In the midst of today’s marketing tech innovations, empathizing with the customer is key.

A classic example: You enter a grocery store at 11:30 p.m. at night with the goal of grabbing a bottle of milk and leaving. All of a sudden, you are being offered all kinds of coupons, suggestions of additional ingredients or even a recipe that might absolutely be of interest to you – in different circumstances. It’s personalized, but is the store really empathizing with you?


A late night trip to the store for milk – not a context for cross-sell

Customers have come to expect tailored and efficient experiences, but that doesn’t mean they’re willing to compromise on authenticity. They expect the brands that they love to understand their true wants and needs, in real-time and in context.

It ultimately comes back to the basics of human interactions. Underpinning all of our needs and desires are a set of human characteristics that govern the way consumers interact with a brand. In short, we’re people and we want to be treated as such – not as segments, or personas or defined by our transactions.

But even when brands invest in providing a human touch this process alone does not get the job done. A level of creativity is also required to understand and empathize with customers, while simultaneously developing a solution to customers’ problems.

Making creative empathy a priority

Problem solving ultimately comes down to two Cs – the consumer and context. Without each of these elements, it is nearly impossible to engage customers in a thoughtful way.

So how does empathy fuel creativity? The process begins by listening – finding out what or why a particular consumer does not want/desire/need a product, and from there, you derive an insight. This insight then brings the realization of empathy, which fuels the creativity to solve the problem uncovered.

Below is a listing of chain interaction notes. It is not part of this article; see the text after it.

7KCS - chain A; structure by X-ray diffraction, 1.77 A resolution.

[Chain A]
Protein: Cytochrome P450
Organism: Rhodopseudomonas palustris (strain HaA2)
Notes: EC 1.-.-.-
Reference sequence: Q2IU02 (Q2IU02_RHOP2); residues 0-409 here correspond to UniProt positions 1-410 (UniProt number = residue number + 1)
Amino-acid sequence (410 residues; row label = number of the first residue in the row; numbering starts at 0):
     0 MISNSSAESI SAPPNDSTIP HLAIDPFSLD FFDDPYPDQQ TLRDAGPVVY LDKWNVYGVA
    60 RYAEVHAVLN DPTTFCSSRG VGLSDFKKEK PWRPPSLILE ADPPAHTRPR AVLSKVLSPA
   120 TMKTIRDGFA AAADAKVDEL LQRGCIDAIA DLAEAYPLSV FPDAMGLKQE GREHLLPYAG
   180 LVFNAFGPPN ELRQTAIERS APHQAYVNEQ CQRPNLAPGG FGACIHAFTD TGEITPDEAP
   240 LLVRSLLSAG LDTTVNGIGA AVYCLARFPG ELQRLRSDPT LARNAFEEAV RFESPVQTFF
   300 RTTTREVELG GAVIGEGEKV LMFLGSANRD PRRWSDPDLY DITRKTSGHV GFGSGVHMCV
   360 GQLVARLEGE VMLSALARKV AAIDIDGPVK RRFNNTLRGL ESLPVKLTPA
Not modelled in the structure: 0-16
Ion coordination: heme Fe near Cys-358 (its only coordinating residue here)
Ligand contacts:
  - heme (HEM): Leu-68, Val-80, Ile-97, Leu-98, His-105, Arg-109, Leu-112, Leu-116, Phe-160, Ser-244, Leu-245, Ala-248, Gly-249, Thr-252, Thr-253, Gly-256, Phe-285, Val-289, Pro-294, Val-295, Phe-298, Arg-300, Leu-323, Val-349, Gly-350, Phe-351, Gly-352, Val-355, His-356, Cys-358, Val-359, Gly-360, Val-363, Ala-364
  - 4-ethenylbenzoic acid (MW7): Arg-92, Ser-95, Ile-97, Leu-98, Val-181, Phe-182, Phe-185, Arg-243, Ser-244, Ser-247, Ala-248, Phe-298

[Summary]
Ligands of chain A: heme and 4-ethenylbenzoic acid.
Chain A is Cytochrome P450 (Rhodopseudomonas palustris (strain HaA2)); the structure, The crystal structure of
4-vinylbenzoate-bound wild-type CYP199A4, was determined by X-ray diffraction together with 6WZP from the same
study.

Take Apple’s Siri: The engineers at Apple did not arrive at the conclusion of creating a “bot” within one’s cell phone out of thin air. The “empathy” realization here is the need for users to have a personal assistant that also doubles as their personal cell phones. Researchers and product developers found that users have a desire for a personal assistant to solve simple problems such as, “What is the weather like tomorrow?” or “Please call mom.” By hearing and learning about user habits and needs, insights developed helped to fuel the need for a creative product that provides solutions.

While marketing as a whole has changed dramatically and variables in this equation have multiplied, the human factor in the equation remains constant (or it should). The customer has and will continue to be front and center.

Going back to the idea of empathy and creativity, you can almost say that empathy is the path to “problem finding” and creativity is the path to “problem solving”. There needs to be a healthy synergy between the two that ultimately leads to better experiences for customers.

Figuring out what your potential customer will ultimately respond to by empathizing with them and then finding a creative way to not only engage customers but to help them achieve their goals in the moment is the real win.